On May 1, Vermont changed its money transmitter law to allow companies to hold virtual currency as a permissible investment. Vermont has long held the position that the business of money transmission “includes selling bitcoin and other virtual currencies.”

Many digital currency companies with state money transmitter licenses must hold a certain amount of permissible investments in addition to maintaining a bond and subjecting their books to examination by state regulators. The new law makes clear that virtual currency counts as a permissible investment, but “only to the extent of outstanding transmission obligations received by the licensee in identical denomination of virtual currency.”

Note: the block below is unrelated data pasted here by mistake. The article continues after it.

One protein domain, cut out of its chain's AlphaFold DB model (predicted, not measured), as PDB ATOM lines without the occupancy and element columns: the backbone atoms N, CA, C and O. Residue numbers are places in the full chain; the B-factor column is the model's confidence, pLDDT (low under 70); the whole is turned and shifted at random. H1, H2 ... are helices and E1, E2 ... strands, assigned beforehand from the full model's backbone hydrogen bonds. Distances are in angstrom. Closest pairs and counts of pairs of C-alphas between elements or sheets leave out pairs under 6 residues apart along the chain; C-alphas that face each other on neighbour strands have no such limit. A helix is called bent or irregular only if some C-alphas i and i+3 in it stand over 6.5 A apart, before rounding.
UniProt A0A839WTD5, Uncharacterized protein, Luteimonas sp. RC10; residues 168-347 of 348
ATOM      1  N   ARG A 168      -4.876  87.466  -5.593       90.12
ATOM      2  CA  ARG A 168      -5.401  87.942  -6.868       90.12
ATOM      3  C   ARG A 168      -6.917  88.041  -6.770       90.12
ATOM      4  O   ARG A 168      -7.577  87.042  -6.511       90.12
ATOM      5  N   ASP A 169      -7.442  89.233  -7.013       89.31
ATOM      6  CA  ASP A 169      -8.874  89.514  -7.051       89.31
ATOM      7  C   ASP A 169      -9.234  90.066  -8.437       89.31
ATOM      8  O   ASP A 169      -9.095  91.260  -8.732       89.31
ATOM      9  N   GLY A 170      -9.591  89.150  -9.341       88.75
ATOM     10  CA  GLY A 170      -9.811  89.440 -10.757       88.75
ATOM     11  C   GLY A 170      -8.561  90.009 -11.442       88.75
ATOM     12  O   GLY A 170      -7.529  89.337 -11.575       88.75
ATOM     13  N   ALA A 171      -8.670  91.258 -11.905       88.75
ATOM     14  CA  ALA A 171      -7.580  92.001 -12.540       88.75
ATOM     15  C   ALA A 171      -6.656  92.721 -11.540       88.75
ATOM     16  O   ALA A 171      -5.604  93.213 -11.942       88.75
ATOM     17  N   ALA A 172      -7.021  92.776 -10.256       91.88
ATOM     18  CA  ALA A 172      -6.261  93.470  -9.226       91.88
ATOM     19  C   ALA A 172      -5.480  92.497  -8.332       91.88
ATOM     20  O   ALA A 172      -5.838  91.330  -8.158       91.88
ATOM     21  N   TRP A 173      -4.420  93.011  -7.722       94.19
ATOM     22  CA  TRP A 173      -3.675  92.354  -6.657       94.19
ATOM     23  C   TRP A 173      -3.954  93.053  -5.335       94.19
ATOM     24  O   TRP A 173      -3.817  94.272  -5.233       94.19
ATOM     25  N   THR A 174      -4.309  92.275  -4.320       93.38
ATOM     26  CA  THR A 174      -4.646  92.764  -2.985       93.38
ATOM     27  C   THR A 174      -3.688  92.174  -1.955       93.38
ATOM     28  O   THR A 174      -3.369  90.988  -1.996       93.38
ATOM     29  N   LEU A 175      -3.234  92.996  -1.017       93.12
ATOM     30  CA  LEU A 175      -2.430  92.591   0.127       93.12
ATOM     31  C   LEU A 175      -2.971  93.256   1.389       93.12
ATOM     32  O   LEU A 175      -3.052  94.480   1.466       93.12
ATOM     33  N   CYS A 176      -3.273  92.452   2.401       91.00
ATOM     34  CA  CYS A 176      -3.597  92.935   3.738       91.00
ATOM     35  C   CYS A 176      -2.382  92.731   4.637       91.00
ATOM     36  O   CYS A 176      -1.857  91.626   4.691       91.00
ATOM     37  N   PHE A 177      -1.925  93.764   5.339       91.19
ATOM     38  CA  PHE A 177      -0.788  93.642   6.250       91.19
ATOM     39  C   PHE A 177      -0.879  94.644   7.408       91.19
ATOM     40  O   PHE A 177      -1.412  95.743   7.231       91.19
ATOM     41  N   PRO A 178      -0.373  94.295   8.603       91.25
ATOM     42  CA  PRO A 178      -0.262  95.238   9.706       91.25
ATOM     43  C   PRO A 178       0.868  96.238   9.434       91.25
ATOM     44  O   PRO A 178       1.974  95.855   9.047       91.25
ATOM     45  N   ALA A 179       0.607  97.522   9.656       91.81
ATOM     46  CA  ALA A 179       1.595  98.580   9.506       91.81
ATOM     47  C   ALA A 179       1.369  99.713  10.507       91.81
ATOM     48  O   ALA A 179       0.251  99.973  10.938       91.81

The law defines “virtual currency” as “stored value that: (A) can be a medium of exchange, a unit of account, or a store of value; (B) has an equivalent value in money or acts as a substitute for money; (C) may be centralized or decentralized; and (D) can be exchanged for money or other convertible virtual currency.”

We encourage you to review the full law here.

Posted by Josh Garcia

Fintech lawyer specializing in digital currencies, blockchain, payments, and lending.